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All You Need to Know about Organic Food

"Going natural"
By: Gwen Y. Reyes-Amurao, M.D.All You Need to Know about Organic Food

By definition, organic food is produced by methods that comply with the standards of organic farming. According to the US Department of Agriculture, organic standards farms and ranches must follow a strict set of guidelines. A third-party certifier inspects these places annually to make sure that very strict standards are met. For livestock, the following are important guidelines:

  • Must be raised organically on certified organic land
  • Must be fed certified organic feed
  • No antibiotics or added growth hormones are allowed
  • Must have outdoor access
  • Must be raised using techniques that protect the native species and other natural resources; irradiation and genetic engineering are not allowed with organic animal production

What do you mean by certified organic?

Produce is termed certified organic if it has grown on soil that had no prohibited substances applied for at least three years prior to harvest. Prohibited substances include synthetic fertilizers and pesticides. Because countries all over the world have varying guidelines for certification, the USDA came up with a list of how to differentiate one organic product from another.

  • If a product is labelled organic, products must consist of at least 95% organically produced ingredients, with the remaining 5% being attributed to USDA-approved non-organic substances.
  • If a product is labelled made with organic ingredients, processed food products must contain at least 70% organic ingredients.
  •  For a product to be labelled 100% organic, ingredients must all be certified organic that have gone through approved processing methods.

Are organic and natural produce the same?

No they are not. Only food that is grown and processed according to the certifying board of organic producers can be considered organic. Natural may mean a number of things but should not be mistaken for organic. Below is a list of certain labels used in classifying produce according to the US Department of Agriculture.

  • Natural or all natural – This label means “minimally processed” and that the meat can’t have any artificial colors, artificial flavors, preservatives, or any other artificial ingredients in it. Animals can still be given antibiotics or growth enhancers and meat can be injected with salt, water, and other ingredients.
  • Naturally raised – This claim should be followed by a specific statement, such as “naturally raised without antibiotics or growth hormones” in order to obtain USDA approval.
  • Grass-fed – This term claims that the animals are fed solely on a diet of grass or hay and have continuous access to the outdoors. Cattle are naturally ruminants that eat grass, so they tend to be healthier and leaner when fed this way. In addition, grass fed beef has been shown to have more of the healthy omega-3 fatty acids. However, if meat is labeled as grass fed but not certified organic.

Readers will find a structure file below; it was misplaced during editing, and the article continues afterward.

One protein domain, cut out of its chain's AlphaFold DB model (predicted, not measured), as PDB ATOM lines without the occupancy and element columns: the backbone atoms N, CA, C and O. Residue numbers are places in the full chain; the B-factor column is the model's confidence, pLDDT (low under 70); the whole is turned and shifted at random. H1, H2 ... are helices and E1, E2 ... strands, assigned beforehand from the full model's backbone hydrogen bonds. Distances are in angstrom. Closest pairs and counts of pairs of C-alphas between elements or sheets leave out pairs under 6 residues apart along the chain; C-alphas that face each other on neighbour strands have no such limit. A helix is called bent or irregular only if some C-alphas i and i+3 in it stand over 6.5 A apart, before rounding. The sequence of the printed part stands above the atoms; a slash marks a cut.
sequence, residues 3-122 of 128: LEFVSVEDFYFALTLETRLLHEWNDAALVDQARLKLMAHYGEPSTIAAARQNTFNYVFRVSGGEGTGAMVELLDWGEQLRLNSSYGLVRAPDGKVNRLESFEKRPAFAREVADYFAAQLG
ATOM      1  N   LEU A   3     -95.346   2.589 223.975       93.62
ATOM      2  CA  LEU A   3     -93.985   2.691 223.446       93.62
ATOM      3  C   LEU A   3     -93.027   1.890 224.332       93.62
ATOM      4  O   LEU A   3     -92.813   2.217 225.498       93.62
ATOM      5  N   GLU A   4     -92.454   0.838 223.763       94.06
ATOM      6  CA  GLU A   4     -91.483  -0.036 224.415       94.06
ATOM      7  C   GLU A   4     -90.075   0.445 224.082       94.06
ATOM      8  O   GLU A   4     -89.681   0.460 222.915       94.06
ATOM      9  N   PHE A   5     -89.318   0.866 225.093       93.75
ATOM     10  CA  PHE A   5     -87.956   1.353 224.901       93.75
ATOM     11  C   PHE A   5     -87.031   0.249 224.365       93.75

• Free-range – Broadly, this term means that the animals weren’t confined to a cage and had access to the outdoors. Unfortunately, there are no requirements for the amount of time the animals spend outdoors or for the size of the outdoor space available.
  • Cage-free – The term means that egg-laying hens are not raised in cages. However, it does not necessarily mean they have access to the outdoors.
  • Pasture-raised – This claims that the animals were not raised in confinement and had year-round access to the outside.
  • No hormones added or hormone-free – This term indicates that animals are raised without the use of any added growth hormones. For beef and dairy products it can be helpful, but by law in the U.S., poultry, and pigs cannot be given hormones, so don’t pay extra for chicken, veal, or pork products that use this label.
  • Certified Humane Raised and Handled – This is a voluntary certification regulated by the Humane Farm Animal Care, a non-profit organization aimed at ensuring the humane treatment of farm animals. The label means that animals have ample space, shelter, and gentle handling to limit stress, ample fresh water, and a diet without added antibiotics or hormones. Animals must be able to roam around and root without ever being confined to cages, crates, or tie stalls.

Why should I choose organic products?

People often choose organic because they feel these products are healthier than their non-organic counterparts. In general, since organic produce have not been given synthetic fertilizers, antibiotics, hormones or any chemical for that matter, they may be considered so. The fact that they contain no food additives and other ingredients compared to our daily non-organic food, makes for healthier options as well. In a study done by the British Journal of Nutrition, they found out that organic produce had 17% more polyphenols. These are micronutrients in our diet that have been studied and proven to play a strong role in the prevention of degenerative diseases such as cancer and cardiovascular problems.

A common assumption people often make is that once products are branded organic, they are immediately seen as healthy. It is important to note that organic food does not equal to low in sugar, calories or fat. For example, organic cookies and chips are already available in the market. It does not mean though that they can be considered healthy. Make it a practice to read food labels and read them carefully.

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